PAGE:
Scientifically, it is known that an individual’s creativity happens in their subconscious mind.  It is there that patterns are recognized and solutions realized.  The subconscious, which is really quite child-like, hands its musings off to the conscious mind to provide logic, structure and in general, make the idea useful.  And it is here that, for most people, it all falls apart.  Not that we don’t know what to do with the idea, or we are too stupid to understand it, but rather, we can’t hear the subconscious talking to us.

Understanding this problem is key to solving it.  We live in a world that is increasingly noisy, stressful and demanding.  We are inundated constantly with interruptions that act a a wall of noise.  Against this interference, ideas from our subconscious mind are rather like (to put it crudely) a fart in a whirlwind.  We just don’t hear it.  This is the reason that many creative solutions to problems occur in the shower, at 2 AM in the morning and while sitting on the toilet.  These are the few places where we are not being interrupted (unless you have small kids).  When the interruptions and other interference go away, we can hear what our subconscious is trying to tell us and our CM is back.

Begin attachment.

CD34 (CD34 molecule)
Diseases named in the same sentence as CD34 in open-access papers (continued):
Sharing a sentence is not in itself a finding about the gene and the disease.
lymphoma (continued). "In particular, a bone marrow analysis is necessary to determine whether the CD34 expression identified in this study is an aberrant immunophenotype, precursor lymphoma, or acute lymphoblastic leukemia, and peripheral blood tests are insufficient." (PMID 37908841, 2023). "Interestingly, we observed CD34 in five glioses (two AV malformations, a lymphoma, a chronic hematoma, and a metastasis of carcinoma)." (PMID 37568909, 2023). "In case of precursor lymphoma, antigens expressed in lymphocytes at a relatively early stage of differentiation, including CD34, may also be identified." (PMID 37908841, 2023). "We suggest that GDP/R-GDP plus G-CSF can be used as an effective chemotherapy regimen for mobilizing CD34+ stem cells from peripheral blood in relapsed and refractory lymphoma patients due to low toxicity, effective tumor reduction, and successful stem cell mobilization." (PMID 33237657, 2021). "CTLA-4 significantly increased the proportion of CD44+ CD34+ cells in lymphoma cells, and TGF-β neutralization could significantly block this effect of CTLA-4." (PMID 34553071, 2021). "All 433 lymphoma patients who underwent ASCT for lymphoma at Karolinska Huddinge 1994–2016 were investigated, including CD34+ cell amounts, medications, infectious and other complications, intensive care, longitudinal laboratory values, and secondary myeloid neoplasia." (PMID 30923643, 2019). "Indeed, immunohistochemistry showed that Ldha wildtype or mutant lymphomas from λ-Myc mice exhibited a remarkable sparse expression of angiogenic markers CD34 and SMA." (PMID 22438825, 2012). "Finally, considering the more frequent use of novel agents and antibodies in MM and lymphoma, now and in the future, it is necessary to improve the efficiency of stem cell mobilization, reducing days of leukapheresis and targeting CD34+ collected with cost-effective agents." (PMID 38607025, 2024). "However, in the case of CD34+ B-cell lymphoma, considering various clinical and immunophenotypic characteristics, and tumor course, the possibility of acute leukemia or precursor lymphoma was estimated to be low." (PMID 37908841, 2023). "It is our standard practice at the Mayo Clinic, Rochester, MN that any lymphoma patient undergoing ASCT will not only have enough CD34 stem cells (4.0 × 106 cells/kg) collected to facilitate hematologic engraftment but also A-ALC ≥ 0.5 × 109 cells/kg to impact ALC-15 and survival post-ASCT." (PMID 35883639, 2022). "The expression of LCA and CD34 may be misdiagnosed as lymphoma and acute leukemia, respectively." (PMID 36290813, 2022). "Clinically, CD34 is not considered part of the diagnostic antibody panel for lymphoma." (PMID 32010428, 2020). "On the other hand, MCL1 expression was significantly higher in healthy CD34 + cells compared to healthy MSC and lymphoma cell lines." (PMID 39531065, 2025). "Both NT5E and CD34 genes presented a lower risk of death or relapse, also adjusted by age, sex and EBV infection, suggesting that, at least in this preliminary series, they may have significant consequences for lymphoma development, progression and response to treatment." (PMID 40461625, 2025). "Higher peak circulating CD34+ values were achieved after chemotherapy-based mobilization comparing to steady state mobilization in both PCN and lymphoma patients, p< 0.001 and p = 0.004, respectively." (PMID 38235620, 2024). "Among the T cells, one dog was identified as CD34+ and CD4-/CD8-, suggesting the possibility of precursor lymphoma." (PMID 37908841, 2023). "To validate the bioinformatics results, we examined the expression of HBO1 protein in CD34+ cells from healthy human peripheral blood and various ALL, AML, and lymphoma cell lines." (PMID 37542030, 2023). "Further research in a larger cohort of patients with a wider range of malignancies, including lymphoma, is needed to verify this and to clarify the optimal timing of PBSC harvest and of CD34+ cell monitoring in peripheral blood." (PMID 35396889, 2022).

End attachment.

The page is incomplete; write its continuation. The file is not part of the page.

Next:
There are lots of strategies to helping this process along.  Daily meditation, taking regular breaks and/or walks during the work day, getting out of the office for lunch, etc.  These work and I use all of them, but they are short-term solutions to the problem.

I find that to be creative, which in my case means seeing scenes I want to photograph and hatching art projects that interest me, requires that I be both excited about what I am doing and have the time to think it through and have the necessary creative connection.  For that, a longer term solution is needed.  Thus comes the “Road Trip.”